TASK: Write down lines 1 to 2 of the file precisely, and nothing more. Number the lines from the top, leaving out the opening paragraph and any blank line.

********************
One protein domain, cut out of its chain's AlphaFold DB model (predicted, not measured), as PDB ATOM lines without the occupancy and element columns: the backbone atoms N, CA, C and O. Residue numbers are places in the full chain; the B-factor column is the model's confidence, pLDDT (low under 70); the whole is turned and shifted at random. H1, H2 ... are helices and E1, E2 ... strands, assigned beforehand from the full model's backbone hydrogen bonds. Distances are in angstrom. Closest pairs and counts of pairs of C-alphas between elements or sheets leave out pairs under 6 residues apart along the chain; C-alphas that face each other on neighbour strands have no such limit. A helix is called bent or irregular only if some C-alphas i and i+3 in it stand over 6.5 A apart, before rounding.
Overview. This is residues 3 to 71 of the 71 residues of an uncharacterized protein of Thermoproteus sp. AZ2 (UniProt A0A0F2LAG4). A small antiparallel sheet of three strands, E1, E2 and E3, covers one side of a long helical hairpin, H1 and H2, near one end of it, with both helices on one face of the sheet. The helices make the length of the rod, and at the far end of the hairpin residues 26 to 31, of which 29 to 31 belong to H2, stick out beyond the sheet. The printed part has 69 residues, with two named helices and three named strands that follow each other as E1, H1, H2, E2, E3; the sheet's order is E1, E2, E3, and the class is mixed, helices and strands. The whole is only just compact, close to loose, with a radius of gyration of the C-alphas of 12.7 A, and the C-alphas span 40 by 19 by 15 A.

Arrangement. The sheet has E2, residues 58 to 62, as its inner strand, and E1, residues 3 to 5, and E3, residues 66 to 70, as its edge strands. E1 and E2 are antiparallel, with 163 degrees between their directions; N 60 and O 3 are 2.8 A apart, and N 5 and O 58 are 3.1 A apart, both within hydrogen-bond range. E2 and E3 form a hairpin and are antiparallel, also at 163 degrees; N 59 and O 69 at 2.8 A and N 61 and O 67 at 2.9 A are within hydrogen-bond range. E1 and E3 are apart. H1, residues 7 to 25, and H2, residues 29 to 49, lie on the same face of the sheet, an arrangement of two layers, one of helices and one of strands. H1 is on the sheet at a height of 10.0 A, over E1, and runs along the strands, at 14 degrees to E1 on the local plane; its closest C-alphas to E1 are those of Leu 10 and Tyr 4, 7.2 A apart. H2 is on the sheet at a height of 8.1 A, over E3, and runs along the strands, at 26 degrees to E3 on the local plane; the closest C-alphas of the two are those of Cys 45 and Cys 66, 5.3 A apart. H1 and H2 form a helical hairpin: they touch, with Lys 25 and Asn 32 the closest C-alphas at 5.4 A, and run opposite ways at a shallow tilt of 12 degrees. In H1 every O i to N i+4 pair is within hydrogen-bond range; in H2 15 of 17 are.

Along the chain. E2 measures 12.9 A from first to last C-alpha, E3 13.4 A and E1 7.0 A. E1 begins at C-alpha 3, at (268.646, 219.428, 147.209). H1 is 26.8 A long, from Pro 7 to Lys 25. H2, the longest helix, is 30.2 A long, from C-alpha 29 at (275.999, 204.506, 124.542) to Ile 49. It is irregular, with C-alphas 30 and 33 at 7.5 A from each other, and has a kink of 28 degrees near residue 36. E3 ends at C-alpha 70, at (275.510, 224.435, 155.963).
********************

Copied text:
Overview. This is residues 3 to 71 of the 71 residues of an uncharacterized protein of Thermoproteus sp. AZ2 (UniProt A0A0F2LAG4). A small antiparallel sheet of three strands, E1, E2 and E3, covers one side of a long helical hairpin, H1 and H2, near one end of it, with both helices on one face of the sheet. The helices make the length of the rod, and at the far end of the hairpin residues 26 to 31, of which 29 to 31 belong to H2, stick out beyond the sheet. The printed part has 69 residues, with two named helices and three named strands that follow each other as E1, H1, H2, E2, E3; the sheet's order is E1, E2, E3, and the class is mixed, helices and strands. The whole is only just compact, close to loose, with a radius of gyration of the C-alphas of 12.7 A, and the C-alphas span 40 by 19 by 15 A.

Arrangement. The sheet has E2, residues 58 to 62, as its inner strand, and E1, residues 3 to 5, and E3, residues 66 to 70, as its edge strands. E1 and E2 are antiparallel, with 163 degrees between their directions; N 60 and O 3 are 2.8 A apart, and N 5 and O 58 are 3.1 A apart, both within hydrogen-bond range. E2 and E3 form a hairpin and are antiparallel, also at 163 degrees; N 59 and O 69 at 2.8 A and N 61 and O 67 at 2.9 A are within hydrogen-bond range. E1 and E3 are apart. H1, residues 7 to 25, and H2, residues 29 to 49, lie on the same face of the sheet, an arrangement of two layers, one of helices and one of strands. H1 is on the sheet at a height of 10.0 A, over E1, and runs along the strands, at 14 degrees to E1 on the local plane; its closest C-alphas to E1 are those of Leu 10 and Tyr 4, 7.2 A apart. H2 is on the sheet at a height of 8.1 A, over E3, and runs along the strands, at 26 degrees to E3 on the local plane; the closest C-alphas of the two are those of Cys 45 and Cys 66, 5.3 A apart. H1 and H2 form a helical hairpin: they touch, with Lys 25 and Asn 32 the closest C-alphas at 5.4 A, and run opposite ways at a shallow tilt of 12 degrees. In H1 every O i to N i+4 pair is within hydrogen-bond range; in H2 15 of 17 are.